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ARTICLE |

Antiretroviral Therapy for HIV Infection in 1996:  Recommendations of an International Panel

Charles C. J. Carpenter, MD; Margaret A. Fischl, MD; Scott M. Hammer, MD; Martin S. Hirsch, MD; Donna M. Jacobsen; David A. Katzenstein, MD; Julio S. G. Montaner, MD; Douglas D. Richman, MD; Michael S. Saag, MD; Robert T. Schooley, MD; Melanie A. Thompson, MD; Stefano Vella, MD; Patrick G. Yeni, MD; Paul A. Volberding, MD
JAMA. 1996;276(2):146-154. doi:10.1001/jama.1996.03540020068031.
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Objective.  —To provide clinical recommendations for antiretroviral therapy for human immunodeficiency virus (HIV) disease with currently (mid 1996) available drugs. When to start therapy, what to start with, when to change, and what to change to were addressed.

Participants.  —A 13-member panel representing international expertise in antiretroviral research and HIV patient care was selected by the International AIDS Society—USA.

Evidence.  —Available clinical and basic science data, including phase 3 controlled trials, clinical endpoint data, virologic and immunologic endpoint data, interim analyses, studies of HIV pathophysiology, and expert opinions of panel members were considered. Recommendations were limited to drugs available in mid 1996.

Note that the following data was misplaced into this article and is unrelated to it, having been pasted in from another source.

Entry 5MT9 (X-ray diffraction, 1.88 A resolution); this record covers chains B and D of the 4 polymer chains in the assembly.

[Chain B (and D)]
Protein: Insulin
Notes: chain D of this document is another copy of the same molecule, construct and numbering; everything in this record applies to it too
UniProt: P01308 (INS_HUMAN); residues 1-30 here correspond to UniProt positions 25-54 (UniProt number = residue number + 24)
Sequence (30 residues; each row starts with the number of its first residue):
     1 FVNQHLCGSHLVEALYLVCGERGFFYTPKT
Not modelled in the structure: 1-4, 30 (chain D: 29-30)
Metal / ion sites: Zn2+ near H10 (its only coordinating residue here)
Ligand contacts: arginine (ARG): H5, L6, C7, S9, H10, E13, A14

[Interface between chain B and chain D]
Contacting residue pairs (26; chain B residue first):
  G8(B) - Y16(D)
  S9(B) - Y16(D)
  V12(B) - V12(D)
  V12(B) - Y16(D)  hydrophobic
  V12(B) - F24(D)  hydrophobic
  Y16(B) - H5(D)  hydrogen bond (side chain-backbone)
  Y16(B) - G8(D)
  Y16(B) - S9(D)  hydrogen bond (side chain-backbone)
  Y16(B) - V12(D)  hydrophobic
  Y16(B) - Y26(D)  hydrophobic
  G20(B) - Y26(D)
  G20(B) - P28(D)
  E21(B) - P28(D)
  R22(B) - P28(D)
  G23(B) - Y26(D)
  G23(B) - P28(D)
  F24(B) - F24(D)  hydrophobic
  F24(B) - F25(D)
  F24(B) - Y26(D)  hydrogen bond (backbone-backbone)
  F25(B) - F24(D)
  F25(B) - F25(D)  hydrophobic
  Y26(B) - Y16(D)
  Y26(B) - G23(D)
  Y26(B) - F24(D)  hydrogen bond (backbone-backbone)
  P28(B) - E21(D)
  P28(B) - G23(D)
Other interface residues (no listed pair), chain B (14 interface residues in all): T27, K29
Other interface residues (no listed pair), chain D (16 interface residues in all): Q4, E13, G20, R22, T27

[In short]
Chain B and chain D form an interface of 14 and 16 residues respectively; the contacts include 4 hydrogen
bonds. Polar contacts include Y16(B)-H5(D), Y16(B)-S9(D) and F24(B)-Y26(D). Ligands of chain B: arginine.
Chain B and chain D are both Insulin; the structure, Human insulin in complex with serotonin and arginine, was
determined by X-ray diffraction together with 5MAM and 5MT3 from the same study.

Process.  —For each question posed, 1 or more member(s) reviewed and presented available data. Recommendations were determined by group consensus (January 1996); revisions as warranted by new data were incorporated by group consensus (February-May 1996).

Conclusions.  —Recent data on HIV pathogenesis, methods to determine plasma HIV RNA, clinical trial data, and availability of new drugs point to the need for new approaches to treatment. Therapy is recommended based on CD4+ cell count, plasma HIV RNA level, or clinical status. Preferred initial drug regimens include nucleoside combinations; at present protease inhibitors are probably best reserved for patients at higher progression risk. For treatment failure or drug intolerance, subsequent regimen considerations include reasons for changing therapy, available drug options, disease stage, underlying conditions, and concomitant medication(s). Therapy for primary (acute) infection, high-risk exposures to HIV, and maternal-to-fetal transmission are also addressed. Therapeutic approaches need to be updated as new data continue to emerge.

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